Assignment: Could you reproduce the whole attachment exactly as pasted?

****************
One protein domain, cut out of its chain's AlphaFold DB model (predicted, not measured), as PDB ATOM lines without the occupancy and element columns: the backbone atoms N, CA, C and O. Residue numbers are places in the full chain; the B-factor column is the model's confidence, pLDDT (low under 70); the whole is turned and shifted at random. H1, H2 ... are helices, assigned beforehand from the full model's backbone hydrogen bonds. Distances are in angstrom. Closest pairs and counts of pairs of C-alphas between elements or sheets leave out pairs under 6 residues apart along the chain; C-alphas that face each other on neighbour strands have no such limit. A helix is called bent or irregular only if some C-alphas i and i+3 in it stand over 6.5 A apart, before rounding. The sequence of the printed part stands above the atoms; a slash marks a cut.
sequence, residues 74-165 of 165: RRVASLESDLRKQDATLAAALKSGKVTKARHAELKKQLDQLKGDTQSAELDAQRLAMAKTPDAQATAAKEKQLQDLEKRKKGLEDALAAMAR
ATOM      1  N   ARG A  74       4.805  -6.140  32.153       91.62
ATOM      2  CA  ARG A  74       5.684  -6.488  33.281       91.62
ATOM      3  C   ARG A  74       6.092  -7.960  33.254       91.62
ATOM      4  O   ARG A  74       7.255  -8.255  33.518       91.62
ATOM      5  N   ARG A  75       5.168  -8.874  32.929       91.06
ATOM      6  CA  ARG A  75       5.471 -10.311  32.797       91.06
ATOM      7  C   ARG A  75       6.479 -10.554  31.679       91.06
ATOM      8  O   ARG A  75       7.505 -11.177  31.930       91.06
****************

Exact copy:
One protein domain, cut out of its chain's AlphaFold DB model (predicted, not measured), as PDB ATOM lines without the occupancy and element columns: the backbone atoms N, CA, C and O. Residue numbers are places in the full chain; the B-factor column is the model's confidence, pLDDT (low under 70); the whole is turned and shifted at random. H1, H2 ... are helices, assigned beforehand from the full model's backbone hydrogen bonds. Distances are in angstrom. Closest pairs and counts of pairs of C-alphas between elements or sheets leave out pairs under 6 residues apart along the chain; C-alphas that face each other on neighbour strands have no such limit. A helix is called bent or irregular only if some C-alphas i and i+3 in it stand over 6.5 A apart, before rounding. The sequence of the printed part stands above the atoms; a slash marks a cut.
sequence, residues 74-165 of 165: RRVASLESDLRKQDATLAAALKSGKVTKARHAELKKQLDQLKGDTQSAELDAQRLAMAKTPDAQATAAKEKQLQDLEKRKKGLEDALAAMAR
ATOM      1  N   ARG A  74       4.805  -6.140  32.153       91.62
ATOM      2  CA  ARG A  74       5.684  -6.488  33.281       91.62
ATOM      3  C   ARG A  74       6.092  -7.960  33.254       91.62
ATOM      4  O   ARG A  74       7.255  -8.255  33.518       91.62
ATOM      5  N   ARG A  75       5.168  -8.874  32.929       91.06
ATOM      6  CA  ARG A  75       5.471 -10.311  32.797       91.06
ATOM      7  C   ARG A  75       6.479 -10.554  31.679       91.06
ATOM      8  O   ARG A  75       7.505 -11.177  31.930       91.06